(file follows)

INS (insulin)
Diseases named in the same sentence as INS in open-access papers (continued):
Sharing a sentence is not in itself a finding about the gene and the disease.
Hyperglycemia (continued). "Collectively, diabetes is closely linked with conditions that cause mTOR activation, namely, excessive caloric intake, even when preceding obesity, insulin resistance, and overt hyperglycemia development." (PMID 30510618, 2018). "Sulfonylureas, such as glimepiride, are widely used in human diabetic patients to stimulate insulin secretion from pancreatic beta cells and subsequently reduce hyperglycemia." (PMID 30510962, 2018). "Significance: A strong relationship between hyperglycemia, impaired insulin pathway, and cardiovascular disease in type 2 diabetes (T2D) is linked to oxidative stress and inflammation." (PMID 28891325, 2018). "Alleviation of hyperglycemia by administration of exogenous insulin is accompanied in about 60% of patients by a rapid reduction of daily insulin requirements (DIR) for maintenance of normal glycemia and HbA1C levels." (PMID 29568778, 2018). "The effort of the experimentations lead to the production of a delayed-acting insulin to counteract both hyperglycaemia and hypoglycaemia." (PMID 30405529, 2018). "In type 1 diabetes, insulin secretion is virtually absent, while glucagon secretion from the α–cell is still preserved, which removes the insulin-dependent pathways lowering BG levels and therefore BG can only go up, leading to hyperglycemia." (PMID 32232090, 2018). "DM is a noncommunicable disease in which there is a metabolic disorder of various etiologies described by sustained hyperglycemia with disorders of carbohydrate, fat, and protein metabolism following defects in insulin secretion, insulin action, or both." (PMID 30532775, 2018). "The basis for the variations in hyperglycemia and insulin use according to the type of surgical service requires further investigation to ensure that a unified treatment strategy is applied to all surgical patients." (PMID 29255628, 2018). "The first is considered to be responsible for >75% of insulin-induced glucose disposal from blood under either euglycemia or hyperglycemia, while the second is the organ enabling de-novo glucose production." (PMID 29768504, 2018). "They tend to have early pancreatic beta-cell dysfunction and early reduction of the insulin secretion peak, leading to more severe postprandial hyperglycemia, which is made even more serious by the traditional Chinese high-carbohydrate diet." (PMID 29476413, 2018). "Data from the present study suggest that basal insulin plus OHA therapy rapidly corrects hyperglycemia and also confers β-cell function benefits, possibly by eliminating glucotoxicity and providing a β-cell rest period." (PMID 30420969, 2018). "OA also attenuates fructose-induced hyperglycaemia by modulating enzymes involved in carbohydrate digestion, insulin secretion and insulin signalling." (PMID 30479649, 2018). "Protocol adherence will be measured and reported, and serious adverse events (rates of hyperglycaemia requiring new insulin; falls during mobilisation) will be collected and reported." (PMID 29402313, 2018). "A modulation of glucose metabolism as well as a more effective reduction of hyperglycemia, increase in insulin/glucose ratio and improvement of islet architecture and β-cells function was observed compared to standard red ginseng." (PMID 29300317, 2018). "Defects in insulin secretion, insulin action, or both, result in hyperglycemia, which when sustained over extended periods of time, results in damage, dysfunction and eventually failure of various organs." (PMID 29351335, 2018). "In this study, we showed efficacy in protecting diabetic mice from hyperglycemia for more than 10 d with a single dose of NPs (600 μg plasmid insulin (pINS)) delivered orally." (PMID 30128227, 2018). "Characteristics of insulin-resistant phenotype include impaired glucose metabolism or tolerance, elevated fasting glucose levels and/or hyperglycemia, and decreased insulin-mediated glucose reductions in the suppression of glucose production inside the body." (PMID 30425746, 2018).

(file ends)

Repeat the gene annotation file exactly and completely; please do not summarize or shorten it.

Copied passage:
INS (insulin)
Diseases named in the same sentence as INS in open-access papers (continued):
Sharing a sentence is not in itself a finding about the gene and the disease.
Hyperglycemia (continued). "Collectively, diabetes is closely linked with conditions that cause mTOR activation, namely, excessive caloric intake, even when preceding obesity, insulin resistance, and overt hyperglycemia development." (PMID 30510618, 2018). "Sulfonylureas, such as glimepiride, are widely used in human diabetic patients to stimulate insulin secretion from pancreatic beta cells and subsequently reduce hyperglycemia." (PMID 30510962, 2018). "Significance: A strong relationship between hyperglycemia, impaired insulin pathway, and cardiovascular disease in type 2 diabetes (T2D) is linked to oxidative stress and inflammation." (PMID 28891325, 2018). "Alleviation of hyperglycemia by administration of exogenous insulin is accompanied in about 60% of patients by a rapid reduction of daily insulin requirements (DIR) for maintenance of normal glycemia and HbA1C levels." (PMID 29568778, 2018). "The effort of the experimentations lead to the production of a delayed-acting insulin to counteract both hyperglycaemia and hypoglycaemia." (PMID 30405529, 2018). "In type 1 diabetes, insulin secretion is virtually absent, while glucagon secretion from the α–cell is still preserved, which removes the insulin-dependent pathways lowering BG levels and therefore BG can only go up, leading to hyperglycemia." (PMID 32232090, 2018). "DM is a noncommunicable disease in which there is a metabolic disorder of various etiologies described by sustained hyperglycemia with disorders of carbohydrate, fat, and protein metabolism following defects in insulin secretion, insulin action, or both." (PMID 30532775, 2018). "The basis for the variations in hyperglycemia and insulin use according to the type of surgical service requires further investigation to ensure that a unified treatment strategy is applied to all surgical patients." (PMID 29255628, 2018). "The first is considered to be responsible for >75% of insulin-induced glucose disposal from blood under either euglycemia or hyperglycemia, while the second is the organ enabling de-novo glucose production." (PMID 29768504, 2018). "They tend to have early pancreatic beta-cell dysfunction and early reduction of the insulin secretion peak, leading to more severe postprandial hyperglycemia, which is made even more serious by the traditional Chinese high-carbohydrate diet." (PMID 29476413, 2018). "Data from the present study suggest that basal insulin plus OHA therapy rapidly corrects hyperglycemia and also confers β-cell function benefits, possibly by eliminating glucotoxicity and providing a β-cell rest period." (PMID 30420969, 2018). "OA also attenuates fructose-induced hyperglycaemia by modulating enzymes involved in carbohydrate digestion, insulin secretion and insulin signalling." (PMID 30479649, 2018). "Protocol adherence will be measured and reported, and serious adverse events (rates of hyperglycaemia requiring new insulin; falls during mobilisation) will be collected and reported." (PMID 29402313, 2018). "A modulation of glucose metabolism as well as a more effective reduction of hyperglycemia, increase in insulin/glucose ratio and improvement of islet architecture and β-cells function was observed compared to standard red ginseng." (PMID 29300317, 2018). "Defects in insulin secretion, insulin action, or both, result in hyperglycemia, which when sustained over extended periods of time, results in damage, dysfunction and eventually failure of various organs." (PMID 29351335, 2018). "In this study, we showed efficacy in protecting diabetic mice from hyperglycemia for more than 10 d with a single dose of NPs (600 μg plasmid insulin (pINS)) delivered orally." (PMID 30128227, 2018). "Characteristics of insulin-resistant phenotype include impaired glucose metabolism or tolerance, elevated fasting glucose levels and/or hyperglycemia, and decreased insulin-mediated glucose reductions in the suppression of glucose production inside the body." (PMID 30425746, 2018).